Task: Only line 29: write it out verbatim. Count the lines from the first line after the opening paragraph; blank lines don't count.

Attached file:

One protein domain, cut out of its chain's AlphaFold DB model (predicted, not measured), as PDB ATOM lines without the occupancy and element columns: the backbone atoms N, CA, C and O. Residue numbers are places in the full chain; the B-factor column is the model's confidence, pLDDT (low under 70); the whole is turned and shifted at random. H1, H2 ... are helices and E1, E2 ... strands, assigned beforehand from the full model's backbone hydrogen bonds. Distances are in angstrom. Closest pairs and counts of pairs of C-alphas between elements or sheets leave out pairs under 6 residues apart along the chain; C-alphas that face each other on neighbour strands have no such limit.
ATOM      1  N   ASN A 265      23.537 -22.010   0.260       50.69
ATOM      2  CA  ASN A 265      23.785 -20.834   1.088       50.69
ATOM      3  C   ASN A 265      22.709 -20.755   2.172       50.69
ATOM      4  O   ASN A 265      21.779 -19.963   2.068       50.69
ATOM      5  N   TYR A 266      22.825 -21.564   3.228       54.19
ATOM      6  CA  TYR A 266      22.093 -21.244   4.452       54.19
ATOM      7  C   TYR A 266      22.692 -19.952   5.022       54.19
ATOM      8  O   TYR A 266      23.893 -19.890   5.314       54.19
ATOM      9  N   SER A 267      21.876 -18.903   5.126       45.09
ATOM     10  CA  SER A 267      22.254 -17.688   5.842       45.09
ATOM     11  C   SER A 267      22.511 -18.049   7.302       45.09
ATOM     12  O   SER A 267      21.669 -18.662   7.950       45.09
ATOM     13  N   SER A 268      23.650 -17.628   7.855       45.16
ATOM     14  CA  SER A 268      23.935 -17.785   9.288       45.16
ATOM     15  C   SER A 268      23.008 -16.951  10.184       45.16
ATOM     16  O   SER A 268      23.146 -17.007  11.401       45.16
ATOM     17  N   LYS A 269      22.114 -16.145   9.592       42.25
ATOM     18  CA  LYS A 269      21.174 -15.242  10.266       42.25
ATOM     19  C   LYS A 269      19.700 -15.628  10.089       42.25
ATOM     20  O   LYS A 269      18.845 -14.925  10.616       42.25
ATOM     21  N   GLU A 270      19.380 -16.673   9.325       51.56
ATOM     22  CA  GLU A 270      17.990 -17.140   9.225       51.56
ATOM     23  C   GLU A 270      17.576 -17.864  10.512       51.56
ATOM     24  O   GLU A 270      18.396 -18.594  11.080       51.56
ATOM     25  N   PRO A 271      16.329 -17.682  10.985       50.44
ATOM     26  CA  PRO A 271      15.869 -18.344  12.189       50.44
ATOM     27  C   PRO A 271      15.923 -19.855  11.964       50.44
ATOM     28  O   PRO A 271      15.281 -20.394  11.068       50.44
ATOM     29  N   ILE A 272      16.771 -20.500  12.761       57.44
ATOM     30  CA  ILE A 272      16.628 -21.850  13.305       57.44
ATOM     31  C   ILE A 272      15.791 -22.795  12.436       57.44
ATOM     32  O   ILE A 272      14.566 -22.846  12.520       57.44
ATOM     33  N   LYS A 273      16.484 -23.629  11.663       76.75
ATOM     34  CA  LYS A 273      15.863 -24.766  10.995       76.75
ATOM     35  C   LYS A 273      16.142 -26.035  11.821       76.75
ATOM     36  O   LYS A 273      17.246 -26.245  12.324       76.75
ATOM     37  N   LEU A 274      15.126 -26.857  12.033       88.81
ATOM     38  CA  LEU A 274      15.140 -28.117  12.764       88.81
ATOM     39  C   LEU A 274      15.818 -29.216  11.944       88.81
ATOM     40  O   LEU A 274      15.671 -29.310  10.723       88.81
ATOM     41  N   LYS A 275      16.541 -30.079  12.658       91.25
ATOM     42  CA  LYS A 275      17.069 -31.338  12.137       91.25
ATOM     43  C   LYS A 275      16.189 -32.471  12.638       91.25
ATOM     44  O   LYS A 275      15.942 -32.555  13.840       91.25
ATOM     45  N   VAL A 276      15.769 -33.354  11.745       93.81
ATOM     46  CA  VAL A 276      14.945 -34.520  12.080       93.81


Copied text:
ATOM     29  N   ILE A 272      16.771 -20.500  12.761       57.44